Perhaps I'm just a jaded purist, but I'm always taken aback when I experience a 'Viking' or Norse themed metal band that isn't actually hailing from the geographic clime (or region) of its affectations. That said, Northern Breeze are at least from Greece, a component of the Eurasian continent where such cultures and their raiders are likely to have sacked and spread at an early Age, or at least woven their wars and legacy into the fabric of history. Sailing to the North was one of the few albums released through the rare Candarian Demon imprint, and the band has been silent since, but they offer a fair counterpart to their obvious Norwegian influences, Immortal and Enslaved of the later 90s.
Sailing to the North is a dynamically versed record which stops at nothing to capture the frigid winds and battles of its idealized subject matter. Taut, thrashing rhythms are threaded through brighter, melodic streams of chords. Not a band highly devoted to the black metal aesthetic of vile dissonance, they nonetheless craft some degree of barbarism and passion for the fight in tracks like the opener "Legacy of Hatred" or their namesake "Northern Breeze". But this is not their sole trick, as they conjure sturdy components of melody in the finale of "Dream Valley" or the fjord-treading "Father of All Times". Acoustic passages are wrought through a number of pieces to add that folksy flair so common to the Viking/Norse fanatics, but they are far from sissies, with tracks like "The World at War" and "Night Breed" ripping out forth from the school of Frost and Battles in the North.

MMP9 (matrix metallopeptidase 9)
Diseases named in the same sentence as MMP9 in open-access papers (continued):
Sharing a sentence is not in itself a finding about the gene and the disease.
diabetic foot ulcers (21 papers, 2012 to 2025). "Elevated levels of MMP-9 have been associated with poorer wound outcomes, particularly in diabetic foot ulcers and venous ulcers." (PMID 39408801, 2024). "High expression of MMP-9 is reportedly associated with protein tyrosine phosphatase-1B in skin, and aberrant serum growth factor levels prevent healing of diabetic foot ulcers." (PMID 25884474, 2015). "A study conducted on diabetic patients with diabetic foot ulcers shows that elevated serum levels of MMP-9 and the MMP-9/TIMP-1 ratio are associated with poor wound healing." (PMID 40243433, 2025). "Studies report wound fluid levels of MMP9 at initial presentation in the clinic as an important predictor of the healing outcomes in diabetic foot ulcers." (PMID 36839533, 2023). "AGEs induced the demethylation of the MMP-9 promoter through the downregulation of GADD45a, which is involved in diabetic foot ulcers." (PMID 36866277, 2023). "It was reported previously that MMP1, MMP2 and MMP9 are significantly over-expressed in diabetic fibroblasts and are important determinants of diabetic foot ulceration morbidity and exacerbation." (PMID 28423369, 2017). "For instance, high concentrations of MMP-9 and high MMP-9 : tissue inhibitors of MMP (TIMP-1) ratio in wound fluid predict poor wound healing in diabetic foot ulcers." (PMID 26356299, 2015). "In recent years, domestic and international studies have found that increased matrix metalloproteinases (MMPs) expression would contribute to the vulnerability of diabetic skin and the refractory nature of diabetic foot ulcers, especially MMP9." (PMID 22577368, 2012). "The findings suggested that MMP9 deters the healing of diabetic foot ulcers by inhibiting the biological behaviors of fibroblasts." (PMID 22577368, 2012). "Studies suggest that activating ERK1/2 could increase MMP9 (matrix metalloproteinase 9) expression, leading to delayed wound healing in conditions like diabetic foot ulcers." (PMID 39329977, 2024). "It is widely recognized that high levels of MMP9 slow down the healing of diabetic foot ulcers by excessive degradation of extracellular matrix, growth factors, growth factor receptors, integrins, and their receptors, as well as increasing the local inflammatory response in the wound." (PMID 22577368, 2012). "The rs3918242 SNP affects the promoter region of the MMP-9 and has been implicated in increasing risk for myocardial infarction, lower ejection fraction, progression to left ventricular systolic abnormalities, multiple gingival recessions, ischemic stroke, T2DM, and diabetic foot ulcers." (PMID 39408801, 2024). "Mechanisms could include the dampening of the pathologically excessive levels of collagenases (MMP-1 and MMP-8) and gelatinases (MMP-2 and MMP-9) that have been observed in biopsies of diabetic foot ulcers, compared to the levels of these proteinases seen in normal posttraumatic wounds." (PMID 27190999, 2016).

In general, the tunes are well put together, they just don't stand out against the expansive range of similar artists from numerous continents spouting the same, derivative jargon. The lyrics feel like a mash of Thyrfing, Immortal and Einherjar, and the riffs, if tightly wed to the solid, machine-like rhythm section, never evoke those moments of climax and passion that make you want to split someone's head open with your battle axe. But that is not to say that the band do not provide a few layers of depth in their composition, and certainly Sailing to the North has the components of a competent debut, in both musical proficiency and cleanliness. None of the tracks are needlessly bloated, usually ranging in the 4-6 minute range, and they all incorporate a mild degree of variation to keep hold of the listener's ear. While it cuts the water of its passing with effective enough oars, this longship sadly leaves precious little conquest in its wake.
Verdict: Indifference [6.5/10] (the ashes for your frustration)